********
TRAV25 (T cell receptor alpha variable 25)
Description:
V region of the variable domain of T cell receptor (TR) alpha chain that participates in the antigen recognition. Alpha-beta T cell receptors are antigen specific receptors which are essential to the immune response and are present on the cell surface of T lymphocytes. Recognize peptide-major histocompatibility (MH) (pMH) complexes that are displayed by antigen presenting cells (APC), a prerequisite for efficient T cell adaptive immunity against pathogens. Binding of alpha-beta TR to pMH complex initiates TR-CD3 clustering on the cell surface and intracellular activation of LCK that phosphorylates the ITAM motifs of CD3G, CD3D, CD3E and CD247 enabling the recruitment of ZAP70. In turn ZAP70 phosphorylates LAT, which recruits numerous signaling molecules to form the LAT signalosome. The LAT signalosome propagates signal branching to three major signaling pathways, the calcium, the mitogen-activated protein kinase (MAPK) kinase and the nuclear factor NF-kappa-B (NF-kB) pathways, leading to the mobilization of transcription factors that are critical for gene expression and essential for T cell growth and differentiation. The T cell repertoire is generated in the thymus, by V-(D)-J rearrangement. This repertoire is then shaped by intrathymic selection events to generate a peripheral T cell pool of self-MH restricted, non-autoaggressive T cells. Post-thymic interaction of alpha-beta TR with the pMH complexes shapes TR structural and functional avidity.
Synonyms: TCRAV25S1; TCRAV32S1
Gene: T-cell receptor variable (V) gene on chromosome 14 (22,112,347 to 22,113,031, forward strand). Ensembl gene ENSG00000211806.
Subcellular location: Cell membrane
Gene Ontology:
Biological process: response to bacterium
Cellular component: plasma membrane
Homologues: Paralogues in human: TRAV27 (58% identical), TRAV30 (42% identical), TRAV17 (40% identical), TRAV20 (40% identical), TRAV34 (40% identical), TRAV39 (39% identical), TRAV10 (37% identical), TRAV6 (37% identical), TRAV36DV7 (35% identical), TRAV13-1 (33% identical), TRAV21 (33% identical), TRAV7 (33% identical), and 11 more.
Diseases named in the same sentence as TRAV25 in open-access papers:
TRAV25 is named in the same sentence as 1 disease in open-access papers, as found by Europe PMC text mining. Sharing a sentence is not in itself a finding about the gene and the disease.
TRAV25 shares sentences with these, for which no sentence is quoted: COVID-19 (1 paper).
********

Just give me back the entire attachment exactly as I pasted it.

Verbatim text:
TRAV25 (T cell receptor alpha variable 25)
Description:
V region of the variable domain of T cell receptor (TR) alpha chain that participates in the antigen recognition. Alpha-beta T cell receptors are antigen specific receptors which are essential to the immune response and are present on the cell surface of T lymphocytes. Recognize peptide-major histocompatibility (MH) (pMH) complexes that are displayed by antigen presenting cells (APC), a prerequisite for efficient T cell adaptive immunity against pathogens. Binding of alpha-beta TR to pMH complex initiates TR-CD3 clustering on the cell surface and intracellular activation of LCK that phosphorylates the ITAM motifs of CD3G, CD3D, CD3E and CD247 enabling the recruitment of ZAP70. In turn ZAP70 phosphorylates LAT, which recruits numerous signaling molecules to form the LAT signalosome. The LAT signalosome propagates signal branching to three major signaling pathways, the calcium, the mitogen-activated protein kinase (MAPK) kinase and the nuclear factor NF-kappa-B (NF-kB) pathways, leading to the mobilization of transcription factors that are critical for gene expression and essential for T cell growth and differentiation. The T cell repertoire is generated in the thymus, by V-(D)-J rearrangement. This repertoire is then shaped by intrathymic selection events to generate a peripheral T cell pool of self-MH restricted, non-autoaggressive T cells. Post-thymic interaction of alpha-beta TR with the pMH complexes shapes TR structural and functional avidity.
Synonyms: TCRAV25S1; TCRAV32S1
Gene: T-cell receptor variable (V) gene on chromosome 14 (22,112,347 to 22,113,031, forward strand). Ensembl gene ENSG00000211806.
Subcellular location: Cell membrane
Gene Ontology:
Biological process: response to bacterium
Cellular component: plasma membrane
Homologues: Paralogues in human: TRAV27 (58% identical), TRAV30 (42% identical), TRAV17 (40% identical), TRAV20 (40% identical), TRAV34 (40% identical), TRAV39 (39% identical), TRAV10 (37% identical), TRAV6 (37% identical), TRAV36DV7 (35% identical), TRAV13-1 (33% identical), TRAV21 (33% identical), TRAV7 (33% identical), and 11 more.
Diseases named in the same sentence as TRAV25 in open-access papers:
TRAV25 is named in the same sentence as 1 disease in open-access papers, as found by Europe PMC text mining. Sharing a sentence is not in itself a finding about the gene and the disease.
TRAV25 shares sentences with these, for which no sentence is quoted: COVID-19 (1 paper).